A desperate and largely unknown humanitarian crisis is deteriorating in the Lake Chad Basin region of West Africa, forcing millions of people to flee their homes and leaving millions more in need of humanitarian assistance. Oxfam is providing life-saving support but help is urgently needed to prevent the crisis turning into a catastrophe.
New Oxfam report warns multiple climate impacts could reverse 50 years of work to end poverty
Shifting seasons are destroying harvests and causing widespread hunger - but this is just one of the multiple climate change impacts taking their toll on the world’s poorest people - concluded a new report launched by Oxfam today (6 July 2009).
The report ‘Suffering the Science - Climate Change, People and Poverty’, is being published ahead of the G8 Summit in Italy, where climate change and food security are high on the agenda. It combines the latest scientific observations on climate change, and evidence from the communities Oxfam works with in almost 100 countries around the world, to reveal how the burden of climate change is already hitting poor people hard.
The report warns that without immediate action 50 years of development gains in poor countries will be permanently lost. It says that climate-related hunger could be the defining human tragedy of this century.
Suffering the Science outlines evidence of how climate change is affecting every issue linked to poverty and development today including:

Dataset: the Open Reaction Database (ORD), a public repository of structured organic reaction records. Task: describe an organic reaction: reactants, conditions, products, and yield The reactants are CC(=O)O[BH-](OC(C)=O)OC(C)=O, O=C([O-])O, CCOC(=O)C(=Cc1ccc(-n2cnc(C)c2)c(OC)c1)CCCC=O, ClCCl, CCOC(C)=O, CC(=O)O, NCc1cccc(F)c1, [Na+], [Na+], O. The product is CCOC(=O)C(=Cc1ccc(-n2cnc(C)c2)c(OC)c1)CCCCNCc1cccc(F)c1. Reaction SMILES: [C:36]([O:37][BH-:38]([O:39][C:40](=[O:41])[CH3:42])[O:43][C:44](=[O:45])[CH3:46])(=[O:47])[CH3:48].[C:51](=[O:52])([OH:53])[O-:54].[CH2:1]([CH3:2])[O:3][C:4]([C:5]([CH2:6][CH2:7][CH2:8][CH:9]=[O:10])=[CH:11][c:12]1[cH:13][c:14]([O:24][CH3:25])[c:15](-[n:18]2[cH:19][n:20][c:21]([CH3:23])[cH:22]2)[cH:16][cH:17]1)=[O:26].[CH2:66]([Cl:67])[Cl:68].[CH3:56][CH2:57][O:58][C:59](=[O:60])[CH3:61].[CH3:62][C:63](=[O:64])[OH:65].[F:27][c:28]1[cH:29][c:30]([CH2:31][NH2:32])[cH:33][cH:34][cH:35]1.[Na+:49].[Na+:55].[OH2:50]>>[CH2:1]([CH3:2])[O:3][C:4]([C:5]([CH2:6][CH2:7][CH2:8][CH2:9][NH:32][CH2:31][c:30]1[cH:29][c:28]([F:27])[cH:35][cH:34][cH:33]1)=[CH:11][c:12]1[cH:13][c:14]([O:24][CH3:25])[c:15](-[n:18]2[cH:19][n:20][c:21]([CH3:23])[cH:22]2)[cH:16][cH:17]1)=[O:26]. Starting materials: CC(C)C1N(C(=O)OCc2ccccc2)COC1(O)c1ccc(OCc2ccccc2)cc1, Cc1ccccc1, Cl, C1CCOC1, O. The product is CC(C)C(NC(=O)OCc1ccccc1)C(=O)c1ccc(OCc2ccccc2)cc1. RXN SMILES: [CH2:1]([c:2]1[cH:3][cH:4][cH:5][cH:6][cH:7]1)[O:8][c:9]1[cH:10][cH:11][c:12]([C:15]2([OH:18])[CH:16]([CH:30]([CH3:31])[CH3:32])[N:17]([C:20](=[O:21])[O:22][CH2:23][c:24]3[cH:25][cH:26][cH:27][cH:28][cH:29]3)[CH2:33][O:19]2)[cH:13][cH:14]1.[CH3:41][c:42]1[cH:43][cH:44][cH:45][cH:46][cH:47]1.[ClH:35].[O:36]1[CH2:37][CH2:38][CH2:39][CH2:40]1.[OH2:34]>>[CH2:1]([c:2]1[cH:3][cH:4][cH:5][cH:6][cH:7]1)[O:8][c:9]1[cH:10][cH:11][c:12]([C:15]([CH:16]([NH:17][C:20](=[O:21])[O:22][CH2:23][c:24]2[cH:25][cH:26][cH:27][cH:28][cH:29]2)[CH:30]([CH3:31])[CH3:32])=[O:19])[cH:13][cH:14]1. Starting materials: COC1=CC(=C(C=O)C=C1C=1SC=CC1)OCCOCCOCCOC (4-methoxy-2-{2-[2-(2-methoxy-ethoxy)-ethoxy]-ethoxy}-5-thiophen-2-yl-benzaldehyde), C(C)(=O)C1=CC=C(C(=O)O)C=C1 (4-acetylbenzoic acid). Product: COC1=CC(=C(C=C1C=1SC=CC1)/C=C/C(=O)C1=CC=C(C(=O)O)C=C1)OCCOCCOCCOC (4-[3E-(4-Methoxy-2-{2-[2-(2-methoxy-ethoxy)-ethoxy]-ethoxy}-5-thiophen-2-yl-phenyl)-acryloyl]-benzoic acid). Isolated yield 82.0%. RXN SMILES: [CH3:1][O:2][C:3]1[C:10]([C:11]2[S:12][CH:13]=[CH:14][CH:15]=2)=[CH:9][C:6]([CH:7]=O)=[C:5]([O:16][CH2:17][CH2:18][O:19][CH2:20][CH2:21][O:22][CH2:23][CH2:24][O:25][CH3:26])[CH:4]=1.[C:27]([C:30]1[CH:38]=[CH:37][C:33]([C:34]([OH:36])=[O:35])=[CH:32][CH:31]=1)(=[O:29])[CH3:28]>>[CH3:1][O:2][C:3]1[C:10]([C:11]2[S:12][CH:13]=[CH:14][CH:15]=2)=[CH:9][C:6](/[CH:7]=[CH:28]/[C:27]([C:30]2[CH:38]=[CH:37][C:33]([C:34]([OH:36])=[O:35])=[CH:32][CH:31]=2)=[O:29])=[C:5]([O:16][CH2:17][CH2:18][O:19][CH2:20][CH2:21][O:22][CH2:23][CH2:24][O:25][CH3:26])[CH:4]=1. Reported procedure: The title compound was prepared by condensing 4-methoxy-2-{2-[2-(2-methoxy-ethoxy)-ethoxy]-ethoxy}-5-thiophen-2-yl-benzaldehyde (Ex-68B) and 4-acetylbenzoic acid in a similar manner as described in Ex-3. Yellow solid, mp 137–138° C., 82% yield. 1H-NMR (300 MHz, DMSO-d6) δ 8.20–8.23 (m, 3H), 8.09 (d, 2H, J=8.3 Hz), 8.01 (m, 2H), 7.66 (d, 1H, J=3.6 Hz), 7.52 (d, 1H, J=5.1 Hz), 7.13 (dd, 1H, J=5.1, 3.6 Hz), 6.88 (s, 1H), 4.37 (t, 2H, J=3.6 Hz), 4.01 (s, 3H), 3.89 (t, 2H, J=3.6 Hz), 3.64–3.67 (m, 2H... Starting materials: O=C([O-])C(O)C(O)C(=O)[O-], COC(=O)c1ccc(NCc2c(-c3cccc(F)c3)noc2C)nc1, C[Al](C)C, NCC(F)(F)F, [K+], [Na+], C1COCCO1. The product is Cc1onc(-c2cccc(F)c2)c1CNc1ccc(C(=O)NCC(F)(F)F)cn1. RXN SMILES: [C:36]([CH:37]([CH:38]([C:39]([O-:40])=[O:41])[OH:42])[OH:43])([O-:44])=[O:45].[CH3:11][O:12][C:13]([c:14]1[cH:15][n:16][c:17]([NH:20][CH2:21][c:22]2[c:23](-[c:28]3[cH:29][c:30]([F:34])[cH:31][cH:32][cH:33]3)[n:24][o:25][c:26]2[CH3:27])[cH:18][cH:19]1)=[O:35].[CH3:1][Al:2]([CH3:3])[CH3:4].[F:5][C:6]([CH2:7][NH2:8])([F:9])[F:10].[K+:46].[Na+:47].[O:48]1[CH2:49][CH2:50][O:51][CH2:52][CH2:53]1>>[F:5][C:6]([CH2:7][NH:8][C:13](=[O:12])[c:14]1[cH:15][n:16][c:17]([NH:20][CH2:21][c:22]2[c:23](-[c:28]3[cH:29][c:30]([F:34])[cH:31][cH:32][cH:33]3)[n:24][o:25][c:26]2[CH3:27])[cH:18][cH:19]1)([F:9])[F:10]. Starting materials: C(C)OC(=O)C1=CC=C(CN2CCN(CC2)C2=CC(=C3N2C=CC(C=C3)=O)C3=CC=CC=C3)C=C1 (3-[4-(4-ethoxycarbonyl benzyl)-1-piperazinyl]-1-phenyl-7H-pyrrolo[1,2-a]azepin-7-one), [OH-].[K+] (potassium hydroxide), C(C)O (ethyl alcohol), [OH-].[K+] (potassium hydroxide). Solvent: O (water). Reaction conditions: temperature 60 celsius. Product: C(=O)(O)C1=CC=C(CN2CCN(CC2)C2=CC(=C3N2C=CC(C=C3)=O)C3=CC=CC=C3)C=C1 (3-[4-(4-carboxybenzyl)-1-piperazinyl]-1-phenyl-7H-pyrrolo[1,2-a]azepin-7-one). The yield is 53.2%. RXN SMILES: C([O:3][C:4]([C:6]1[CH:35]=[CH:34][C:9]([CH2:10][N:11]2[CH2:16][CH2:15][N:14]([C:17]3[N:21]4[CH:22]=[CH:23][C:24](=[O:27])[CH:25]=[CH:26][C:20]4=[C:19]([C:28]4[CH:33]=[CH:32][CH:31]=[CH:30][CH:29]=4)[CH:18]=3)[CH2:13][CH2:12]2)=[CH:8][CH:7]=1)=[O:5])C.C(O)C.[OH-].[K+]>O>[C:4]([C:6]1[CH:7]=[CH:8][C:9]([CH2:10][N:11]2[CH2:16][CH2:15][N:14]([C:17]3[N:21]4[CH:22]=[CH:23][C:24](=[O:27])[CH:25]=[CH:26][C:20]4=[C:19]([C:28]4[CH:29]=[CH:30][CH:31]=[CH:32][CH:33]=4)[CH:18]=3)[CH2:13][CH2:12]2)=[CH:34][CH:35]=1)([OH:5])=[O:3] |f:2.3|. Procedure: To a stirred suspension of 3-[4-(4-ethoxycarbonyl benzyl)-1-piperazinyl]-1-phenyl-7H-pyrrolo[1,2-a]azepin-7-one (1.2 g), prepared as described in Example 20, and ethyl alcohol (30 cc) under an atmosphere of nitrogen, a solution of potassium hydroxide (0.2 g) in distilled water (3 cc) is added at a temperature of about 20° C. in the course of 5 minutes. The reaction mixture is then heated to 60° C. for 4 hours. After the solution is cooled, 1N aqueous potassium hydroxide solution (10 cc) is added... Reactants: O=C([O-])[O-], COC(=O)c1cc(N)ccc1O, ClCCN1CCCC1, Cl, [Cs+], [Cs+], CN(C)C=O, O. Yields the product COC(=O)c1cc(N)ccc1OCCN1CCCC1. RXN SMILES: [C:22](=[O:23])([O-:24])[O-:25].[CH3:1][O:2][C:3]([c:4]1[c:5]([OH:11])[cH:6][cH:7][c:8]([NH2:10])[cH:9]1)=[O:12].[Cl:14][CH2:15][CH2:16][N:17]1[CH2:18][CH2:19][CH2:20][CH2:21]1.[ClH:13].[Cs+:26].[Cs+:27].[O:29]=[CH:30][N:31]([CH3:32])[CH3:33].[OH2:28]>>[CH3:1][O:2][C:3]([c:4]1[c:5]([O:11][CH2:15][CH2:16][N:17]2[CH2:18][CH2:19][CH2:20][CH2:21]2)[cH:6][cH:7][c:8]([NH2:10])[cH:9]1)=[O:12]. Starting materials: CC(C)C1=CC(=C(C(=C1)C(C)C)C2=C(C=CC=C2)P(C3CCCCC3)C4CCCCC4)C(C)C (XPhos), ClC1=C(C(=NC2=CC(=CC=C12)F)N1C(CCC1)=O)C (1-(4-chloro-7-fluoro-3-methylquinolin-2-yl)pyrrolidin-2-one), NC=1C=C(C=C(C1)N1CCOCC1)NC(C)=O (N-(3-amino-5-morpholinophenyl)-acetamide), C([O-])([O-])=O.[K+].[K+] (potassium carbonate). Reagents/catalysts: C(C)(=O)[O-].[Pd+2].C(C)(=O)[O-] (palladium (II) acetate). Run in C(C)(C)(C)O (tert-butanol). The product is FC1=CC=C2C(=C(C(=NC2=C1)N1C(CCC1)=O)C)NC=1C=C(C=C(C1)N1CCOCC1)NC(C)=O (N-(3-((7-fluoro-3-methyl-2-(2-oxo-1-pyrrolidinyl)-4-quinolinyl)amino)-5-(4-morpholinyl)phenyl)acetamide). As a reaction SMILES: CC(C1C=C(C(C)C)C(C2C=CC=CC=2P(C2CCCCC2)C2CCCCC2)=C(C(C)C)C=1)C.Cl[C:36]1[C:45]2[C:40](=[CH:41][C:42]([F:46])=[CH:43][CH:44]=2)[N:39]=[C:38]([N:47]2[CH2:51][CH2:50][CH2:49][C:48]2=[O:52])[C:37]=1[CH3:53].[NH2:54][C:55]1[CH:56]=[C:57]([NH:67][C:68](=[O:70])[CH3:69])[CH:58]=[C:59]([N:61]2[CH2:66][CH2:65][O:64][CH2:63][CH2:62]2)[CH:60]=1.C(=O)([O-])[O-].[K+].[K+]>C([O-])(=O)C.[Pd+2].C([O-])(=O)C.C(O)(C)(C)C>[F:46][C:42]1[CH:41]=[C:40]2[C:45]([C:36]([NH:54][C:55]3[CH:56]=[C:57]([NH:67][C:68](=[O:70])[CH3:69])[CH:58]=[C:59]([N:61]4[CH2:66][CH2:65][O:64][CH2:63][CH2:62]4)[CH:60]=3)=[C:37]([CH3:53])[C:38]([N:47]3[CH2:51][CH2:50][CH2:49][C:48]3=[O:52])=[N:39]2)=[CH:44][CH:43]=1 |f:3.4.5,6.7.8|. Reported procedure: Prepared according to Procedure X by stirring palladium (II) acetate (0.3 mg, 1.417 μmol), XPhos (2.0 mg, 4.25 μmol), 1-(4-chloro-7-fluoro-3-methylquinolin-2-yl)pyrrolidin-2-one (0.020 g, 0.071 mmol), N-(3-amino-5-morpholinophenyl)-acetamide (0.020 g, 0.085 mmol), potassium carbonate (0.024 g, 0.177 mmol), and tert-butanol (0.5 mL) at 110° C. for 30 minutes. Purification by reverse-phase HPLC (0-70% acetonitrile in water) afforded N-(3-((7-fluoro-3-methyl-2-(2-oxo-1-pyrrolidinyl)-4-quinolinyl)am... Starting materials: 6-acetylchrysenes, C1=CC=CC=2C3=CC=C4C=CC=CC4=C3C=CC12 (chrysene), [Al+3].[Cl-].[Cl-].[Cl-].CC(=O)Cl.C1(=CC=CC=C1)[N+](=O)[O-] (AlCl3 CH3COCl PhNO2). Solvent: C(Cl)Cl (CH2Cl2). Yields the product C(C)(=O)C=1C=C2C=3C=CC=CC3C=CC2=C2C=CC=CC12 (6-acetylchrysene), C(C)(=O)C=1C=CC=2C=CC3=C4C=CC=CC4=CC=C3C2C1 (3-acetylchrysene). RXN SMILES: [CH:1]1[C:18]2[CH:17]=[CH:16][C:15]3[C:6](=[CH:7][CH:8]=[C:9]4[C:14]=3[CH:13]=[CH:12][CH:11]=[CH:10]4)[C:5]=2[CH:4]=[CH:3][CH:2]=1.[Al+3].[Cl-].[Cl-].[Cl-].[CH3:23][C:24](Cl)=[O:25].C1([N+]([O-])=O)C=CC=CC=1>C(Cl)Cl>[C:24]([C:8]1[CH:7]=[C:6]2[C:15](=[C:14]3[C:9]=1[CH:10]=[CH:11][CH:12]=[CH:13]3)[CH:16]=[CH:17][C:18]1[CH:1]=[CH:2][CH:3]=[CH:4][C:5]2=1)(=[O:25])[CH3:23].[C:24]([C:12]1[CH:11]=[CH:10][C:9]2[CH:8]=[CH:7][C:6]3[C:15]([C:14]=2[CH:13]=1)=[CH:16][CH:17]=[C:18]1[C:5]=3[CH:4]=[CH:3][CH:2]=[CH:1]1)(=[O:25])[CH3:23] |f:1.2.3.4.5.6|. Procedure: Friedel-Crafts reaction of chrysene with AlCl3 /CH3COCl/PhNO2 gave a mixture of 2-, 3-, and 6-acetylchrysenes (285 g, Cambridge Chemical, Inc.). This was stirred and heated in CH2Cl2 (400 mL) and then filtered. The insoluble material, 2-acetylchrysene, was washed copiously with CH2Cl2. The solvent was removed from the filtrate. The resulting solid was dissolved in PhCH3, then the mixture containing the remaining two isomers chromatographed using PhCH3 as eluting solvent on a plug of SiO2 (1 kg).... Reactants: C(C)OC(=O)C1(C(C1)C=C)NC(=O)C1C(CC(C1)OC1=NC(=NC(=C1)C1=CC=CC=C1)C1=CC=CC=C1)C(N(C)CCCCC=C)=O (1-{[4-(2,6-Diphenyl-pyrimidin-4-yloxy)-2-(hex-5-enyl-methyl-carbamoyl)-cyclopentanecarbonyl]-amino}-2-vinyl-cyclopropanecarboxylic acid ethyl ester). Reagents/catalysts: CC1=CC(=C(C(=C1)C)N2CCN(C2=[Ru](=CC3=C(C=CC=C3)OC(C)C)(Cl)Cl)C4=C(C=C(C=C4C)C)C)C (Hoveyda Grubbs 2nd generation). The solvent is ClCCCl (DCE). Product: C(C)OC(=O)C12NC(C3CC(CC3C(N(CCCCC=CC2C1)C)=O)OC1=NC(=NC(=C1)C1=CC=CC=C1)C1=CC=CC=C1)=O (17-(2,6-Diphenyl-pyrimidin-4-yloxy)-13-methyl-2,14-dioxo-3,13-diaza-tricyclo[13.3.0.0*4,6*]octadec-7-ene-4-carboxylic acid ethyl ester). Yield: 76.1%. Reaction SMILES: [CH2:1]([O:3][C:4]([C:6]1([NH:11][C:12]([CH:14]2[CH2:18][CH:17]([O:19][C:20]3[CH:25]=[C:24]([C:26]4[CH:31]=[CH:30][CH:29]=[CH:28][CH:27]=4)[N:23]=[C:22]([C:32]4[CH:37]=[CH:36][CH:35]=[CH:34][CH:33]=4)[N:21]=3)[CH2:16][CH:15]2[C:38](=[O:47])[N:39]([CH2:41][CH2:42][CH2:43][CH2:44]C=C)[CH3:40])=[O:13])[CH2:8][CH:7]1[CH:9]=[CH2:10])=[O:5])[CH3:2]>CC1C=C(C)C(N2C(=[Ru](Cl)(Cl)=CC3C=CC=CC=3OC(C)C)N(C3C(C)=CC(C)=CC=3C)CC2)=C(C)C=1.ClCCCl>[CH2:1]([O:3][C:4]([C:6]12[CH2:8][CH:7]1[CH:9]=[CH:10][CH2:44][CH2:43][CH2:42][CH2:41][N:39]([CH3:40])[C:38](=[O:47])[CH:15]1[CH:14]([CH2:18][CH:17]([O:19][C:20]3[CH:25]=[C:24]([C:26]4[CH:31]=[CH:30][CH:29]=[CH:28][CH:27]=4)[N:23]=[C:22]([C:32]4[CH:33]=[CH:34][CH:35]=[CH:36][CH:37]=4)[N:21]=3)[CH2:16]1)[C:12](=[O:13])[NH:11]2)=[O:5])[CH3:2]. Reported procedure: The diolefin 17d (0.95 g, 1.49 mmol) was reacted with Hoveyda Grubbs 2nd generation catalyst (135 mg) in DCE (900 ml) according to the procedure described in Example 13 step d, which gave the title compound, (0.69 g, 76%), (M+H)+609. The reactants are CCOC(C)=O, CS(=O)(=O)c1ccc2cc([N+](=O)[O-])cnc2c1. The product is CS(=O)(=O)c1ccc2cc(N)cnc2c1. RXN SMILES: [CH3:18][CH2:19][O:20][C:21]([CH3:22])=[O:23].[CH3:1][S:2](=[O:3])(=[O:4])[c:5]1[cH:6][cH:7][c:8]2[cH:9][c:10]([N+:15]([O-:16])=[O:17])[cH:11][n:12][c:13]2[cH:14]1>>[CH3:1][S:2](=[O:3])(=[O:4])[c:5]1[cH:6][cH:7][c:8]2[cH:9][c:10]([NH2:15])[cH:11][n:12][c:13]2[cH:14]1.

HUNGER: New research based on interviews with farmers in fifteen countries across the world reveals how once distinct seasons are shifting and rains are disappearing. Farmers from Bangladesh to Uganda and Nicaragua, no longer able to rely on generations of farming experience, are facing failed harvest after failed harvest.
AGRICULTURE: Rice and maize, two of the world’s most important crops on which hundreds of millions depend, particularly in Asia, the Americas and Africa, face significant drops in yields even under mild climate change scenarios. Maize yields are forecast to drop by 15 per cent or more by 2020 in much of sub-Saharan Africa and in most of India. One estimate puts the loss to Africa at $2bn a year.
HEALTH: Diseases such as malaria and dengue fever that were once geographically bound are creeping to new areas where populations lack immunity or the knowledge and healthcare infrastructure to cope with them. It is estimated that climate change has contributed to an average of 150,000 more deaths from disease per year since the 1970s, with over half of those happening in Asia.
LABOR: Rising temperatures will make it impossible for people to work at the same rate on hot summer days without serious health impacts with huge ramifications for labourers paid by the hour and the wider economy. Tropical cities such as Delhi could see a drop in worker productivity of as much as 30 percent.
WATER: Water supplies are becoming so acutely challenged that several major cities including Kathmandu and La Paz which are dependent on the Himalayan and Andes glaciers may soon be unable to function.
DISASTERS: Disasters including mega fires and storms are on the rise and could triple by 2030. A record $165 billion was lost in the 2005 hurricane season alone and the insurance industry says that climate change will make the situation worse, particularly for poor people who have no access to insurance.
DISPLACEMENT: An estimated 26 million people have been displaced as a direct result of climate change and each year a million more are displaced by weather related events. Island communities from Vanuatu, Tuvalu and the Bay of Bengal have already been forced to move because of sea level rise.